• Column 17: TargetSites_Mouse_Female
  • Column 18: TargetSites_Mouse_BothSexes
  • Column 19: NTP_TechnicalReport
  • Column 20: Website URL
  • Column 21: Alert Type
  • Column 22: Alert 1
  • Column 23: Alert 2

Dataset Item 3 (Chemical Structure Data). Collection of SDF files for 805 chemicals listed in carcinogenicity dataset. To create QSAR models, we calculated chemical descriptors using chemical structures.

Dataset Item 4 (Table). Values of 254 MDL descriptors for 805 chemicals.

  • Column 1: ID_v5
  • Column 2: ID_CPDBAS_Original
  • Column 3: (1) SsCH3
  •   ⋮
  • Column 254: (252) totop
  • Column 255: (253) Wt
  • Column 256: (254) nclass

Dataset Item 5 (Table). A list of 254 MDL descriptors with their signs and definitions.

  • Column 1: ID
  • Column 2: MDL Number
  • Column 3: Descriptors’ Sign
  • Column 4: Definition
  • Column 5: Class

Dataset Item 6 (Table). Values of 784 Dragon descriptors for 805 chemicals.

  • Column 1: ID_v5
  • Column 2: DRA0001 MW
  • Column 3: DRA0002 AMW
  •   ⋮
  • Column 783: DRA0833 MLOGP2
  • Column 784: DRA0834 ALOGP
  • Column 785: DRA0835 ALOGP2

Dataset Item 7 (Table). A list of 784 Dragon descriptors with their signs and definitions.

  • Column 1: Internal Code
  • Column 2: Symbol
  • Column 3: Definition
  • Column 4: Class

4. Concluding Remarks

The CPDB rodent carcinogenic database was used for the development of models for the categorization of carcinogenic potency. Initial preprocessing of data and selection of data with carcinogenic potency for rats give us consistent data suitable for QSAR modeling with carcinogenic potency response closer to human. The MDL and Dragon software programs were applied for calculating the molecular descriptors. The topological structure descriptors provided sound bases for classifying molecular structures.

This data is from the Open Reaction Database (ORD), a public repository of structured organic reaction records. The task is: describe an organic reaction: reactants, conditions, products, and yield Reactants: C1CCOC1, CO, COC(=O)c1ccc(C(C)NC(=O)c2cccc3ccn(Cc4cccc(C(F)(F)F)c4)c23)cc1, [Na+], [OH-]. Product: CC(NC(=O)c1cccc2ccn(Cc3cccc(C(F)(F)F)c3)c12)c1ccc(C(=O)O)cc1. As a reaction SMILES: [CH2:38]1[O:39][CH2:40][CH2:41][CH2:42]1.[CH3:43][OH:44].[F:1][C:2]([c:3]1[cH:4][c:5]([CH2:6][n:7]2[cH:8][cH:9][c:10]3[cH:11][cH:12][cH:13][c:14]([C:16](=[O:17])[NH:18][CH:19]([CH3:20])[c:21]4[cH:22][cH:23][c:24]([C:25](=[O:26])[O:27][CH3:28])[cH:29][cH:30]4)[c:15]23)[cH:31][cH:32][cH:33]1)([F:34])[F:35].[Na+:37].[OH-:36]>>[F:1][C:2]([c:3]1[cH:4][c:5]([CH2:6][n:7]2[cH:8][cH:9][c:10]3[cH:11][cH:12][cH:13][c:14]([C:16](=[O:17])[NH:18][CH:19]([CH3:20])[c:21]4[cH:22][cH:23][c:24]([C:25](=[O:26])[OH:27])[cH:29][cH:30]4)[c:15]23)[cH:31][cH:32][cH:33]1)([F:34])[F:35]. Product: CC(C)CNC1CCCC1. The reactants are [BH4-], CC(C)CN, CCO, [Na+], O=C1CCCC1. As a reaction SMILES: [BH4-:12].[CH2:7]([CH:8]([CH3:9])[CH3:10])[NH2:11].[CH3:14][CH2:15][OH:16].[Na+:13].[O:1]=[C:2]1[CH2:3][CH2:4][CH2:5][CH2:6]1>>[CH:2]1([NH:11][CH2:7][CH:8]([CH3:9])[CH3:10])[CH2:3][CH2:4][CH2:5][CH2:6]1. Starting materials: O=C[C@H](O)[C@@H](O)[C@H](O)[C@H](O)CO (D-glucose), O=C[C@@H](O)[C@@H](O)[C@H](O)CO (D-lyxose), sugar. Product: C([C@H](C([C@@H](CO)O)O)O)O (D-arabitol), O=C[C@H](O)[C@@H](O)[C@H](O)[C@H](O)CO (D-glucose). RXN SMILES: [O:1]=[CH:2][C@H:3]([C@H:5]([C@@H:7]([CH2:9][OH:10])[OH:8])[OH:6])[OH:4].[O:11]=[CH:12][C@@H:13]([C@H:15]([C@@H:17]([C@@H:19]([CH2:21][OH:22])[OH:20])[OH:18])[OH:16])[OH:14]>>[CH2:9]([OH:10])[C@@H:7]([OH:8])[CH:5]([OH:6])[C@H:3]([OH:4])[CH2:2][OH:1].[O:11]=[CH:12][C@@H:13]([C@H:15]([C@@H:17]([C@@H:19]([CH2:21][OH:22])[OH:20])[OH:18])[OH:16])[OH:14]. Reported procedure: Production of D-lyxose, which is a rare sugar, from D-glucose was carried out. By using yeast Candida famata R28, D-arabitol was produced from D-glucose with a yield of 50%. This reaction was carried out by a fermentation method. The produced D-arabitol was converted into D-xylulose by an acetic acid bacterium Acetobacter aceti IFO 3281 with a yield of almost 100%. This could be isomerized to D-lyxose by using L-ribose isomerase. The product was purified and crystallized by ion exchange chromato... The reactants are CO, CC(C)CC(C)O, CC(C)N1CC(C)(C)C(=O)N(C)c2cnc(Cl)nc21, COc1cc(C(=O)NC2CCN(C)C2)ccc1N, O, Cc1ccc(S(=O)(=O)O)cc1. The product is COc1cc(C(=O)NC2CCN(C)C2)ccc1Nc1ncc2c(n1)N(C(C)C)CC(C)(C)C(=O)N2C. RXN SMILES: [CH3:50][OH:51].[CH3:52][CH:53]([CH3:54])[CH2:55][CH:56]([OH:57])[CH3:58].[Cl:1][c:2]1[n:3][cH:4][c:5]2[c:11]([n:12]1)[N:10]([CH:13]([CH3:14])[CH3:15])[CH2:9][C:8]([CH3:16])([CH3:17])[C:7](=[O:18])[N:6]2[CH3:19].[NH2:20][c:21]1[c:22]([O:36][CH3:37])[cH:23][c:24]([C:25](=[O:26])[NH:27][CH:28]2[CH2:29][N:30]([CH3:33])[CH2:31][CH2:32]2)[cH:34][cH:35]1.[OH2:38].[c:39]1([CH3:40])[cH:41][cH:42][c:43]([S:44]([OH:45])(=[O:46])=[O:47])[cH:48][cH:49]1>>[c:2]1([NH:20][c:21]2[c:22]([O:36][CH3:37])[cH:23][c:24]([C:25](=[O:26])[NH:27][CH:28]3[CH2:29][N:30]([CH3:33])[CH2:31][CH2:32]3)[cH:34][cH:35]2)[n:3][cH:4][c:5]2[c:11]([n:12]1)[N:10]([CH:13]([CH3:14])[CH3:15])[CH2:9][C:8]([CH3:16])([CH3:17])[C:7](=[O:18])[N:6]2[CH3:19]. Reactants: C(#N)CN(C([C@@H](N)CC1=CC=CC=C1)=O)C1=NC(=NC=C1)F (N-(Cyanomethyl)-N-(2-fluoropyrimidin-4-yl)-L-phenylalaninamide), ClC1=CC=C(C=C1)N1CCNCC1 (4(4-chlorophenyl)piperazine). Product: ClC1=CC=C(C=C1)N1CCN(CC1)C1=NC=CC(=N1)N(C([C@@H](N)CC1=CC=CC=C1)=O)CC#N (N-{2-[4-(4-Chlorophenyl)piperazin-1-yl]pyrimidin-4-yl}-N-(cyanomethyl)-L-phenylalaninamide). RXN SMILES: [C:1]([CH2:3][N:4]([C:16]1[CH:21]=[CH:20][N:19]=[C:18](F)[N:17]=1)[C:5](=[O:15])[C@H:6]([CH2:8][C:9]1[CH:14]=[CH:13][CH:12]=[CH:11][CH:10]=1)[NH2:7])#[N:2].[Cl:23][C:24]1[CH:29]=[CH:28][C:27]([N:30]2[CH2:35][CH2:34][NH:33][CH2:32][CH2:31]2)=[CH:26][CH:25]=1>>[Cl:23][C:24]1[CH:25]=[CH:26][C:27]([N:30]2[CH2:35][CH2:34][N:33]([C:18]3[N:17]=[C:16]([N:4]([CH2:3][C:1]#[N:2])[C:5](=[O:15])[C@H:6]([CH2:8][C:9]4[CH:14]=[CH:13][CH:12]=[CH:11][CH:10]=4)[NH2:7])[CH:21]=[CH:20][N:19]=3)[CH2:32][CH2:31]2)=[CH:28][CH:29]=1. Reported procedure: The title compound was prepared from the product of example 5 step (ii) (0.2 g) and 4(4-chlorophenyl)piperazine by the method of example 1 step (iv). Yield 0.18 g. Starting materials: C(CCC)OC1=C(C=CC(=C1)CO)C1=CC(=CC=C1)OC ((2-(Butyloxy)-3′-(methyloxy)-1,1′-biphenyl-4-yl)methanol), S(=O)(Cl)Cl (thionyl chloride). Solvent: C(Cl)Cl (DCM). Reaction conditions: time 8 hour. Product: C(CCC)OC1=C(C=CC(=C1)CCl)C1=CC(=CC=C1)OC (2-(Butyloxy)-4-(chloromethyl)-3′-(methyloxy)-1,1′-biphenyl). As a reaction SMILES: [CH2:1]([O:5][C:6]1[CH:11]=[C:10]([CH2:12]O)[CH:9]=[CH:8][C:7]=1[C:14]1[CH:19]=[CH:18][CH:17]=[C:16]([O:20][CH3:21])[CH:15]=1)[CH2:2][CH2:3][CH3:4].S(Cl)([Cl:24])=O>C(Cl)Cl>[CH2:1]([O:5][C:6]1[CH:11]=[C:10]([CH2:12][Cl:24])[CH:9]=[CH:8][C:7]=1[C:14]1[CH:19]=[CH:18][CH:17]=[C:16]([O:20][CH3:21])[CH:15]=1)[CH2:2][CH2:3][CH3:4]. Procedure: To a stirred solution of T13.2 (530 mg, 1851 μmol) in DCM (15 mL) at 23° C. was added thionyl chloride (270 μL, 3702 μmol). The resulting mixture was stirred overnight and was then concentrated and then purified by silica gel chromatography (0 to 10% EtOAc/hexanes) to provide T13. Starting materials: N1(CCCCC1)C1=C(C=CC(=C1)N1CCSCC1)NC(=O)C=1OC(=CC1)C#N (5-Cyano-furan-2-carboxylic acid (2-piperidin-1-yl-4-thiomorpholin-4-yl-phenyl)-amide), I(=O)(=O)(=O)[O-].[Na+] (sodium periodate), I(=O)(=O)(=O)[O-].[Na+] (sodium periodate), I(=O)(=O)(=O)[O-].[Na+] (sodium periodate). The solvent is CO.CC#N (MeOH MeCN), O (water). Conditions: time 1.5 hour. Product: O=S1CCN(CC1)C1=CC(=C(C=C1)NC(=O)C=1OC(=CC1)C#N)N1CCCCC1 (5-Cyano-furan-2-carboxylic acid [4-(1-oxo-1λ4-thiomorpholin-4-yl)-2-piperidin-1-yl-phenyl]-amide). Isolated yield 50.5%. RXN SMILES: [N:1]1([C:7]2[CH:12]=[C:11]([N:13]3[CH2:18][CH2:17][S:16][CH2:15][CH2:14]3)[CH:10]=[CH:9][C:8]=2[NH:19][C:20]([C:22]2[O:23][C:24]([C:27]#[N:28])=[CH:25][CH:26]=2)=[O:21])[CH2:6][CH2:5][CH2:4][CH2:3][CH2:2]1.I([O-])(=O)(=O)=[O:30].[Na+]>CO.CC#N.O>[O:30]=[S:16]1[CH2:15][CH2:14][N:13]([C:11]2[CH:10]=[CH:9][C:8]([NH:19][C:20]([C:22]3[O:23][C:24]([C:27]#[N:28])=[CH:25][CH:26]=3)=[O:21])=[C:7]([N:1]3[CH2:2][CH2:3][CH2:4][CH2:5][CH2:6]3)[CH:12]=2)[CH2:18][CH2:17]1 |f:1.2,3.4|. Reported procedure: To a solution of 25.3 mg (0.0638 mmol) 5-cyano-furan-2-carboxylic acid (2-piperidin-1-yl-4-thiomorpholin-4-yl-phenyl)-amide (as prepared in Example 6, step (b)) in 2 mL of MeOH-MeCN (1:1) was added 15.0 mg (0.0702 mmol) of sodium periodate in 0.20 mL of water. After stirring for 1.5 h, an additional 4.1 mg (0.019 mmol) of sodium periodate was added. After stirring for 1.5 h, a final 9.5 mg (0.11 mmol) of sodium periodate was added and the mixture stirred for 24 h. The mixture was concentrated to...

The CP ANN model for prediction of carcinogenicity demonstrated good prediction statistics on the test set of 161 compounds with sensitivity of 75% and specificity of 61%–69% in addition to accuracy of 69%–73%. A diverse external validation set of 738 compounds confirmed the robustness of our models regarding a large applicability domain, yielding the accuracy 60.0%–61.4%, sensitivity 61.8%–64.0%, and specificity 58.4%–58.9%.

The carcinogenicity models presented in the study [4] can be used as a support in risk assessment, for instance, in setting priorities among chemicals for further testing. The dataset and additional information presented in the paper can be used in the QSAR modeling, in future research in oncology, and in risk assessment of chemicals.

Dataset Availability

The dataset associated with this Dataset Paper is dedicated to the public domain using theCC0waiver and is available at  http://dx.doi.org/10.1155/2013/361615/dataset.  In addition, the data presented in Dataset Item 1 (Table) is taken from supplement information Table 1SI of [4] accessible at http://journal.chemistrycentral.com/content/4/S1/S3/suppl/S1.

Conflict of Interests

The authors declare that they have no conflict of interests.

Acknowledgments

The financial support of the European Union through CAESAR project (SSPI-022674) as well as of the Slovenian Ministry of Higher Education, Science and Technology (Grant P1-017) is gratefully acknowledged.